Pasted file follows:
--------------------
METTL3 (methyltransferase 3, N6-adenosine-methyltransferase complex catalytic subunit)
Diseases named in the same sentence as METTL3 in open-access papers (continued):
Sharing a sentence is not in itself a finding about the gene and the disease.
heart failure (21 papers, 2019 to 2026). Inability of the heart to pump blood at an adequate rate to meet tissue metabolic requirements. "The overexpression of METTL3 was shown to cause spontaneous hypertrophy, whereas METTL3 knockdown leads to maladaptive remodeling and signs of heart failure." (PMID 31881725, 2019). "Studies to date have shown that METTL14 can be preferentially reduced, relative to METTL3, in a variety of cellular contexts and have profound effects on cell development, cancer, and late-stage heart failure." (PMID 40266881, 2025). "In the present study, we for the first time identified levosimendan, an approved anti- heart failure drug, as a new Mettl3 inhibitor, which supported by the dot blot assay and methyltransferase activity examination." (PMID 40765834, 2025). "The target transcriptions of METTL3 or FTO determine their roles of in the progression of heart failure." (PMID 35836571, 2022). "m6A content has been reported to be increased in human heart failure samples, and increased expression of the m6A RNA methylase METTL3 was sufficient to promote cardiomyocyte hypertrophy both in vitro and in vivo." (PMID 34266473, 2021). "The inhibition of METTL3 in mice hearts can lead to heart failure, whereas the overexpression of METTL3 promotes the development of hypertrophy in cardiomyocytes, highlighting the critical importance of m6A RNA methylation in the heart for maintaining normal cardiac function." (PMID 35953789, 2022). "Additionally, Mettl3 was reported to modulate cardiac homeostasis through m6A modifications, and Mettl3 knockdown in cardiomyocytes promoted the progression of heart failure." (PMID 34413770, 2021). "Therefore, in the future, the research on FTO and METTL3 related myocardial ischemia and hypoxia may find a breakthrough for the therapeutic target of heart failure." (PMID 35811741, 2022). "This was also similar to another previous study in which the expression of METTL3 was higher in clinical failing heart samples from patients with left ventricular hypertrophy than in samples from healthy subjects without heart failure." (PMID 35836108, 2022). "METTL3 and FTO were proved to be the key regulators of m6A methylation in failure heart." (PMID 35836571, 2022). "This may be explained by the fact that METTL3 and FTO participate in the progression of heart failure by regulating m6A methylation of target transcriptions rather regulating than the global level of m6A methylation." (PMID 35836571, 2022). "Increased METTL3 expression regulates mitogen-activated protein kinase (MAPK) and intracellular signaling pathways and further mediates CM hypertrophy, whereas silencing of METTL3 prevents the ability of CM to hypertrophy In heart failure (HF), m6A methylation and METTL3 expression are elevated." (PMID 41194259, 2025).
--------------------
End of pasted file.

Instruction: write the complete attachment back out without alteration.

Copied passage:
METTL3 (methyltransferase 3, N6-adenosine-methyltransferase complex catalytic subunit)
Diseases named in the same sentence as METTL3 in open-access papers (continued):
Sharing a sentence is not in itself a finding about the gene and the disease.
heart failure (21 papers, 2019 to 2026). Inability of the heart to pump blood at an adequate rate to meet tissue metabolic requirements. "The overexpression of METTL3 was shown to cause spontaneous hypertrophy, whereas METTL3 knockdown leads to maladaptive remodeling and signs of heart failure." (PMID 31881725, 2019). "Studies to date have shown that METTL14 can be preferentially reduced, relative to METTL3, in a variety of cellular contexts and have profound effects on cell development, cancer, and late-stage heart failure." (PMID 40266881, 2025). "In the present study, we for the first time identified levosimendan, an approved anti- heart failure drug, as a new Mettl3 inhibitor, which supported by the dot blot assay and methyltransferase activity examination." (PMID 40765834, 2025). "The target transcriptions of METTL3 or FTO determine their roles of in the progression of heart failure." (PMID 35836571, 2022). "m6A content has been reported to be increased in human heart failure samples, and increased expression of the m6A RNA methylase METTL3 was sufficient to promote cardiomyocyte hypertrophy both in vitro and in vivo." (PMID 34266473, 2021). "The inhibition of METTL3 in mice hearts can lead to heart failure, whereas the overexpression of METTL3 promotes the development of hypertrophy in cardiomyocytes, highlighting the critical importance of m6A RNA methylation in the heart for maintaining normal cardiac function." (PMID 35953789, 2022). "Additionally, Mettl3 was reported to modulate cardiac homeostasis through m6A modifications, and Mettl3 knockdown in cardiomyocytes promoted the progression of heart failure." (PMID 34413770, 2021). "Therefore, in the future, the research on FTO and METTL3 related myocardial ischemia and hypoxia may find a breakthrough for the therapeutic target of heart failure." (PMID 35811741, 2022). "This was also similar to another previous study in which the expression of METTL3 was higher in clinical failing heart samples from patients with left ventricular hypertrophy than in samples from healthy subjects without heart failure." (PMID 35836108, 2022). "METTL3 and FTO were proved to be the key regulators of m6A methylation in failure heart." (PMID 35836571, 2022). "This may be explained by the fact that METTL3 and FTO participate in the progression of heart failure by regulating m6A methylation of target transcriptions rather regulating than the global level of m6A methylation." (PMID 35836571, 2022). "Increased METTL3 expression regulates mitogen-activated protein kinase (MAPK) and intracellular signaling pathways and further mediates CM hypertrophy, whereas silencing of METTL3 prevents the ability of CM to hypertrophy In heart failure (HF), m6A methylation and METTL3 expression are elevated." (PMID 41194259, 2025).